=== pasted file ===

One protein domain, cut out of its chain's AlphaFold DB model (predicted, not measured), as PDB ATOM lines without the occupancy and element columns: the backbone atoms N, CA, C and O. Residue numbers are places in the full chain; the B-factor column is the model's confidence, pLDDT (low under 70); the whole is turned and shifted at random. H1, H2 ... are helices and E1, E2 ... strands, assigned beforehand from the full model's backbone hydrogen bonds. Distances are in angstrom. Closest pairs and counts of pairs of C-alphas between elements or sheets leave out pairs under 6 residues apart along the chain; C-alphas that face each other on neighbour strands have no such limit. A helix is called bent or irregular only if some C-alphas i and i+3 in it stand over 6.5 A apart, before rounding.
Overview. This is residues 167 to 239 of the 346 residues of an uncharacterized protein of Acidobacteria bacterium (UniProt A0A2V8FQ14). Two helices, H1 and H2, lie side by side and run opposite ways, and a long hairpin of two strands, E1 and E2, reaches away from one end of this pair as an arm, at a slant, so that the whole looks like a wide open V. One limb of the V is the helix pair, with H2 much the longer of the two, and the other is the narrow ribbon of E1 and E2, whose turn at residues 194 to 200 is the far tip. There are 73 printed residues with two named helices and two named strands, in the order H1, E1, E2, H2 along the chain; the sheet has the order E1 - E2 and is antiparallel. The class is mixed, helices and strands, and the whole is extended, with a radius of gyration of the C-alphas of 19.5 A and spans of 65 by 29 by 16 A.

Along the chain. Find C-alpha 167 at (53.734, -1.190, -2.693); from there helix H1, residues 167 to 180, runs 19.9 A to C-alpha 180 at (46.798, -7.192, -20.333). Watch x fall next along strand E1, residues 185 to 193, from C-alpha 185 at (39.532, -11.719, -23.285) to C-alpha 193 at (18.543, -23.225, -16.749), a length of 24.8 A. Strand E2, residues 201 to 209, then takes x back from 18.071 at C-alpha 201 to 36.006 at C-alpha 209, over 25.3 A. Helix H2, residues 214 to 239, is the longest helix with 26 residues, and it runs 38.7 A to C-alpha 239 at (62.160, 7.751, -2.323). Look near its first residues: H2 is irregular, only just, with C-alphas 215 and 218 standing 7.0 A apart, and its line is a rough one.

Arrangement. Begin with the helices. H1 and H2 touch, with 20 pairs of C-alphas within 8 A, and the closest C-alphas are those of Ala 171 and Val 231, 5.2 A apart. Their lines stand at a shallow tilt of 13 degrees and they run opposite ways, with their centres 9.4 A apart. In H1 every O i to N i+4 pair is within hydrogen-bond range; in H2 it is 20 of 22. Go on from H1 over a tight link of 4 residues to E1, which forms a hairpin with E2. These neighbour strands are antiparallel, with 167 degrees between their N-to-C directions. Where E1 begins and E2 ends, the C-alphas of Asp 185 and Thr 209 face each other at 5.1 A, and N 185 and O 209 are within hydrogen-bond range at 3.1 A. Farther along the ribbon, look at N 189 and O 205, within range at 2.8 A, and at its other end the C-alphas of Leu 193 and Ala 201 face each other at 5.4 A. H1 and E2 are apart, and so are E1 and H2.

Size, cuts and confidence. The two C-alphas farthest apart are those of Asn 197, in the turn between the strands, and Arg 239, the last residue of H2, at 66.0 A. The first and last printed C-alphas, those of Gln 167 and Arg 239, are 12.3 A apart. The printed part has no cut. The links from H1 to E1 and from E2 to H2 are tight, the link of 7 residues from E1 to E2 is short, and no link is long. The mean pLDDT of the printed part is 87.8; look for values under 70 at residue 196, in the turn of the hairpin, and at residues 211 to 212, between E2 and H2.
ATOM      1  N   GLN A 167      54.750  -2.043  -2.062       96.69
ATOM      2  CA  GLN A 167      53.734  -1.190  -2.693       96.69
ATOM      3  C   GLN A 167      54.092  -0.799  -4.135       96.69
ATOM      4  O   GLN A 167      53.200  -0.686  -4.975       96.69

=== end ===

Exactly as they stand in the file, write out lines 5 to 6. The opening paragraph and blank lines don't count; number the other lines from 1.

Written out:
ATOM      1  N   GLN A 167      54.750  -2.043  -2.062       96.69
ATOM      2  CA  GLN A 167      53.734  -1.190  -2.693       96.69